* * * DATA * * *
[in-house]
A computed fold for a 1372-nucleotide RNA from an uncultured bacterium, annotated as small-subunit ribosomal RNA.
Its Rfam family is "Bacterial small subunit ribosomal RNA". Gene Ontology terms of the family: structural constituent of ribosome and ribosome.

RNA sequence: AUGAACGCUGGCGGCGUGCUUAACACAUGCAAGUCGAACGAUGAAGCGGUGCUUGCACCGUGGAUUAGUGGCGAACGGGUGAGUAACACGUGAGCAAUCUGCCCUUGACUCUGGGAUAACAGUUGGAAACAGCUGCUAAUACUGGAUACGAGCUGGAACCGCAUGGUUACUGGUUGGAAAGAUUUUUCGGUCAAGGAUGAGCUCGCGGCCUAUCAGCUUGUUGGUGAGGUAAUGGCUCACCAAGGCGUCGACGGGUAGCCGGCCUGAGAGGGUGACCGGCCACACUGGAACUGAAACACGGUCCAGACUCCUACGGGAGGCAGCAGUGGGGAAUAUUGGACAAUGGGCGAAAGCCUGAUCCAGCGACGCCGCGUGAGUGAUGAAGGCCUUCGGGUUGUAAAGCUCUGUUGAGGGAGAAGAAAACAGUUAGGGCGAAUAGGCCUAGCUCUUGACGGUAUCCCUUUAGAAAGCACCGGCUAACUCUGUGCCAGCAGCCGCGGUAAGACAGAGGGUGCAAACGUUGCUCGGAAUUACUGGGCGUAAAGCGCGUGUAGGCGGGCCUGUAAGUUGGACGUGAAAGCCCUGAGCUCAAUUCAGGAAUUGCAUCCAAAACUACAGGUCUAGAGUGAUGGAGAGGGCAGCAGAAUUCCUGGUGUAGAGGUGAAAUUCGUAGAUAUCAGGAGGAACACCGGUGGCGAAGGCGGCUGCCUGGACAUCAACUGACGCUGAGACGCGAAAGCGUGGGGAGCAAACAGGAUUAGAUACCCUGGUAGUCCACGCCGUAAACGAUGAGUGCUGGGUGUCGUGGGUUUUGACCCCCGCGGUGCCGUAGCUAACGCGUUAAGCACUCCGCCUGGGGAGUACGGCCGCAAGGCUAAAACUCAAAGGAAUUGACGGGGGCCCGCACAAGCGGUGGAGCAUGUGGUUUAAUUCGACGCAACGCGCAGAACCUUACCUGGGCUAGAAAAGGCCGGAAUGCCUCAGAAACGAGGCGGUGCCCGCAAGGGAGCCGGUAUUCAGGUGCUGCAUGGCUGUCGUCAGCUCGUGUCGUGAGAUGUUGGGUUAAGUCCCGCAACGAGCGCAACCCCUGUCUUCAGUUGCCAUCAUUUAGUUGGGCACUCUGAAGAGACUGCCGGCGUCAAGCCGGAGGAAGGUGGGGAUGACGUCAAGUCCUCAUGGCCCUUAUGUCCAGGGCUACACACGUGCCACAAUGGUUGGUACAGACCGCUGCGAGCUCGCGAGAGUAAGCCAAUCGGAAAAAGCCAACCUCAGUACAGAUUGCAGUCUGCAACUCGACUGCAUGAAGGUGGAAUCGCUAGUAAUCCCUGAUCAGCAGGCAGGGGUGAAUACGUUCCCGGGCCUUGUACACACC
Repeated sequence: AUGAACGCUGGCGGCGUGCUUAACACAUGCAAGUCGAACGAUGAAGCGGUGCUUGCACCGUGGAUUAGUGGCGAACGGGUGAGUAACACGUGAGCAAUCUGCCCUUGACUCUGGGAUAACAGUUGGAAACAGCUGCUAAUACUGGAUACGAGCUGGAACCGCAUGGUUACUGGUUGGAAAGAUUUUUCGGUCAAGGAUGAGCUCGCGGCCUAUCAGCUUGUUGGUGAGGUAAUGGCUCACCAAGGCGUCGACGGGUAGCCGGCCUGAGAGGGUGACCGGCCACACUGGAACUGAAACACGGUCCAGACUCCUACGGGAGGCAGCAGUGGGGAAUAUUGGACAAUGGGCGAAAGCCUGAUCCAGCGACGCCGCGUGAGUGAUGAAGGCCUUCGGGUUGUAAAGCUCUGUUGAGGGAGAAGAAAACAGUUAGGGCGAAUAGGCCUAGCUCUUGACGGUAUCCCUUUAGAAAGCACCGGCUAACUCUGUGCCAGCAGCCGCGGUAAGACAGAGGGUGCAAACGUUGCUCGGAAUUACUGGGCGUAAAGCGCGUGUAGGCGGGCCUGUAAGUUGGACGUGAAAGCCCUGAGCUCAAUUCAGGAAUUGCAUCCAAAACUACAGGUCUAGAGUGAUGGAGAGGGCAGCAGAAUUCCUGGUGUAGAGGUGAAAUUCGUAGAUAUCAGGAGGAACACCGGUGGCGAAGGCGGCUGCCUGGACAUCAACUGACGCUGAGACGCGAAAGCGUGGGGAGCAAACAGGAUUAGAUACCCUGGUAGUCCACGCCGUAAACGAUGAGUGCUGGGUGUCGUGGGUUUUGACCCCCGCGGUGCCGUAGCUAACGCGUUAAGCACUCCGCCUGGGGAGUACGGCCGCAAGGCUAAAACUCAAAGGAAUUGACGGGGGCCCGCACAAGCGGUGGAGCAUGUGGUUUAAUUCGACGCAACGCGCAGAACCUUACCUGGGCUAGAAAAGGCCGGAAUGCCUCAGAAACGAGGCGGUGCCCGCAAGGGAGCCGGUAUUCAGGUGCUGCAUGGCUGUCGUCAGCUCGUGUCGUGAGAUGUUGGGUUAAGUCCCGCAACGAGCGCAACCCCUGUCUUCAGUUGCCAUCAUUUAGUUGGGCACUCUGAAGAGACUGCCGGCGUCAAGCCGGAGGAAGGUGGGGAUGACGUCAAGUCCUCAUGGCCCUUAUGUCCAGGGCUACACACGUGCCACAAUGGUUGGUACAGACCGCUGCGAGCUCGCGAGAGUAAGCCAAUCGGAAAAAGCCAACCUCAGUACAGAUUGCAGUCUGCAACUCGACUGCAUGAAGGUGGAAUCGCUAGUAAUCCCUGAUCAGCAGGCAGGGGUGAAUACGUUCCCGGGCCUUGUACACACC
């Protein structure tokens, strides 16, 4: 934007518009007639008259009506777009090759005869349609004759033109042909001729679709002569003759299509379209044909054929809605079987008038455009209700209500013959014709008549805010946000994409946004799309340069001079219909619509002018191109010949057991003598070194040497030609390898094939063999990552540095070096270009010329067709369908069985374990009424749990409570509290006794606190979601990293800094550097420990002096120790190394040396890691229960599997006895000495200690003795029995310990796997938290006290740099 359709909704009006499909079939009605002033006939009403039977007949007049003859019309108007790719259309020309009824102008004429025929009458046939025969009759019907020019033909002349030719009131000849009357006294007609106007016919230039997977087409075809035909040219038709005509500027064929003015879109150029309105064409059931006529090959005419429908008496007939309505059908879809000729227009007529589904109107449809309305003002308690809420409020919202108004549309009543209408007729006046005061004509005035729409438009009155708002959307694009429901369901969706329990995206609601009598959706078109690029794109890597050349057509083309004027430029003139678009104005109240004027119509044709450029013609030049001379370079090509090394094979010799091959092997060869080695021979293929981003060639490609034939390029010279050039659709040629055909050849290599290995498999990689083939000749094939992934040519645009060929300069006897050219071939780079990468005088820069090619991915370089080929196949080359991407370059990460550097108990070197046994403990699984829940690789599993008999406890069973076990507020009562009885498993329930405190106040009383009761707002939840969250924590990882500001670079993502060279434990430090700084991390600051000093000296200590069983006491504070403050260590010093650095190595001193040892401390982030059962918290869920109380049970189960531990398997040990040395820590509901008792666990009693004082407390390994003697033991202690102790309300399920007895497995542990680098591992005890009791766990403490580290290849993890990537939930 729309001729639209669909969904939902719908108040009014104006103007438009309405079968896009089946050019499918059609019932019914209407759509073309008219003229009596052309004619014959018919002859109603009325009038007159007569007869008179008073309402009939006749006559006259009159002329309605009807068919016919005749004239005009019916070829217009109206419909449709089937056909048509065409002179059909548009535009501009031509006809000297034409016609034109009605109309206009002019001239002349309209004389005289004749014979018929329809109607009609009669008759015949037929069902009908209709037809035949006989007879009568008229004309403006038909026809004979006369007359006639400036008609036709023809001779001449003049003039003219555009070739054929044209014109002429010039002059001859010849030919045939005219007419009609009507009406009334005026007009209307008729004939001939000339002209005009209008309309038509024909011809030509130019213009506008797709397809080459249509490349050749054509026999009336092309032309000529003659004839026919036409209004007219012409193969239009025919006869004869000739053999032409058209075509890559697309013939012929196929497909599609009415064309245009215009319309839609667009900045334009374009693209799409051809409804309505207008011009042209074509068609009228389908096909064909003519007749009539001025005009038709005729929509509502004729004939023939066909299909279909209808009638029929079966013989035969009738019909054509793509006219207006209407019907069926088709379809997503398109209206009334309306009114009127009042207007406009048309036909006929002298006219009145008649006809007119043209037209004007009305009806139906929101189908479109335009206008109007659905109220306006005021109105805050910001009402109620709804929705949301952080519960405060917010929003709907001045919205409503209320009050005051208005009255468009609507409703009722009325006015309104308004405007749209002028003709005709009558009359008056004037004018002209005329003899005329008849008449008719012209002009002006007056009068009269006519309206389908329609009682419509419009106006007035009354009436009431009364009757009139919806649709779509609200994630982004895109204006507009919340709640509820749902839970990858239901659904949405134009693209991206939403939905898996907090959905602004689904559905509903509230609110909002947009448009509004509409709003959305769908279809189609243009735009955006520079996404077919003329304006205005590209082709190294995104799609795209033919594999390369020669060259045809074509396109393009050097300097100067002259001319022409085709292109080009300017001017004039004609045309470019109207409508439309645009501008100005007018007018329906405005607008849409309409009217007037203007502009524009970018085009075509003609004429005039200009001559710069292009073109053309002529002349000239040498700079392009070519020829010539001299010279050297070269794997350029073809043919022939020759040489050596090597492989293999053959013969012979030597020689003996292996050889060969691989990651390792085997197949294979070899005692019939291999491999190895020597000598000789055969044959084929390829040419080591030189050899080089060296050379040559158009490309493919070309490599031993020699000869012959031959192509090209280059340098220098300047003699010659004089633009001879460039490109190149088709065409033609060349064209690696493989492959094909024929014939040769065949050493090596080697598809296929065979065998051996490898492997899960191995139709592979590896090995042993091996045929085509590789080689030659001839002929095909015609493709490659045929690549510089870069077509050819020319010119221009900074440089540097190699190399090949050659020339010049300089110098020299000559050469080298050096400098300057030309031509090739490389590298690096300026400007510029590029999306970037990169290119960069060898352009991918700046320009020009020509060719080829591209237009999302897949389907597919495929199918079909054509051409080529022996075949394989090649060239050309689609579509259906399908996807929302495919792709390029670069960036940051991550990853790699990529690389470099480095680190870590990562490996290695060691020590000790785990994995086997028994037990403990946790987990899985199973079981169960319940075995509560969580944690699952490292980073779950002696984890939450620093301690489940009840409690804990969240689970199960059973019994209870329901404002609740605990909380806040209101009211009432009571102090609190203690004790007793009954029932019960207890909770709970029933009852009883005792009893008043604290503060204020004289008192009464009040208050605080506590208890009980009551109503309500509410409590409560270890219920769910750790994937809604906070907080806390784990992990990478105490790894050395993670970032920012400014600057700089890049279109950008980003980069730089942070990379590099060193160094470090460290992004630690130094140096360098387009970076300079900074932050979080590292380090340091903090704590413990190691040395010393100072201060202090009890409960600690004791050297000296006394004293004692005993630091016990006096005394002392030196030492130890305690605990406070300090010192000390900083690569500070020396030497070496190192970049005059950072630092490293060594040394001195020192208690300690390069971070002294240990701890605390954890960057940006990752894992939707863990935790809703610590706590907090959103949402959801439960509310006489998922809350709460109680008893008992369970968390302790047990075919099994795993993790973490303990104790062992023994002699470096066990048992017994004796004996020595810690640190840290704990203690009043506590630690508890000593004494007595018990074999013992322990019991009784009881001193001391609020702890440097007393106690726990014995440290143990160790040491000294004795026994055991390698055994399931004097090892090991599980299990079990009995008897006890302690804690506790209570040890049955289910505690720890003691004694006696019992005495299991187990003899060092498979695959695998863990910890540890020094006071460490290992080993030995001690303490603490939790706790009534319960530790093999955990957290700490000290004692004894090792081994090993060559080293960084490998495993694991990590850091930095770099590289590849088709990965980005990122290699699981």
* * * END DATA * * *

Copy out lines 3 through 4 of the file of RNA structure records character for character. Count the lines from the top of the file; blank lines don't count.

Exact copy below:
Its Rfam family is "Bacterial small subunit ribosomal RNA". Gene Ontology terms of the family: structural constituent of ribosome and ribosome.

RNA sequence: AUGAACGCUGGCGGCGUGCUUAACACAUGCAAGUCGAACGAUGAAGCGGUGCUUGCACCGUGGAUUAGUGGCGAACGGGUGAGUAACACGUGAGCAAUCUGCCCUUGACUCUGGGAUAACAGUUGGAAACAGCUGCUAAUACUGGAUACGAGCUGGAACCGCAUGGUUACUGGUUGGAAAGAUUUUUCGGUCAAGGAUGAGCUCGCGGCCUAUCAGCUUGUUGGUGAGGUAAUGGCUCACCAAGGCGUCGACGGGUAGCCGGCCUGAGAGGGUGACCGGCCACACUGGAACUGAAACACGGUCCAGACUCCUACGGGAGGCAGCAGUGGGGAAUAUUGGACAAUGGGCGAAAGCCUGAUCCAGCGACGCCGCGUGAGUGAUGAAGGCCUUCGGGUUGUAAAGCUCUGUUGAGGGAGAAGAAAACAGUUAGGGCGAAUAGGCCUAGCUCUUGACGGUAUCCCUUUAGAAAGCACCGGCUAACUCUGUGCCAGCAGCCGCGGUAAGACAGAGGGUGCAAACGUUGCUCGGAAUUACUGGGCGUAAAGCGCGUGUAGGCGGGCCUGUAAGUUGGACGUGAAAGCCCUGAGCUCAAUUCAGGAAUUGCAUCCAAAACUACAGGUCUAGAGUGAUGGAGAGGGCAGCAGAAUUCCUGGUGUAGAGGUGAAAUUCGUAGAUAUCAGGAGGAACACCGGUGGCGAAGGCGGCUGCCUGGACAUCAACUGACGCUGAGACGCGAAAGCGUGGGGAGCAAACAGGAUUAGAUACCCUGGUAGUCCACGCCGUAAACGAUGAGUGCUGGGUGUCGUGGGUUUUGACCCCCGCGGUGCCGUAGCUAACGCGUUAAGCACUCCGCCUGGGGAGUACGGCCGCAAGGCUAAAACUCAAAGGAAUUGACGGGGGCCCGCACAAGCGGUGGAGCAUGUGGUUUAAUUCGACGCAACGCGCAGAACCUUACCUGGGCUAGAAAAGGCCGGAAUGCCUCAGAAACGAGGCGGUGCCCGCAAGGGAGCCGGUAUUCAGGUGCUGCAUGGCUGUCGUCAGCUCGUGUCGUGAGAUGUUGGGUUAAGUCCCGCAACGAGCGCAACCCCUGUCUUCAGUUGCCAUCAUUUAGUUGGGCACUCUGAAGAGACUGCCGGCGUCAAGCCGGAGGAAGGUGGGGAUGACGUCAAGUCCUCAUGGCCCUUAUGUCCAGGGCUACACACGUGCCACAAUGGUUGGUACAGACCGCUGCGAGCUCGCGAGAGUAAGCCAAUCGGAAAAAGCCAACCUCAGUACAGAUUGCAGUCUGCAACUCGACUGCAUGAAGGUGGAAUCGCUAGUAAUCCCUGAUCAGCAGGCAGGGGUGAAUACGUUCCCGGGCCUUGUACACACC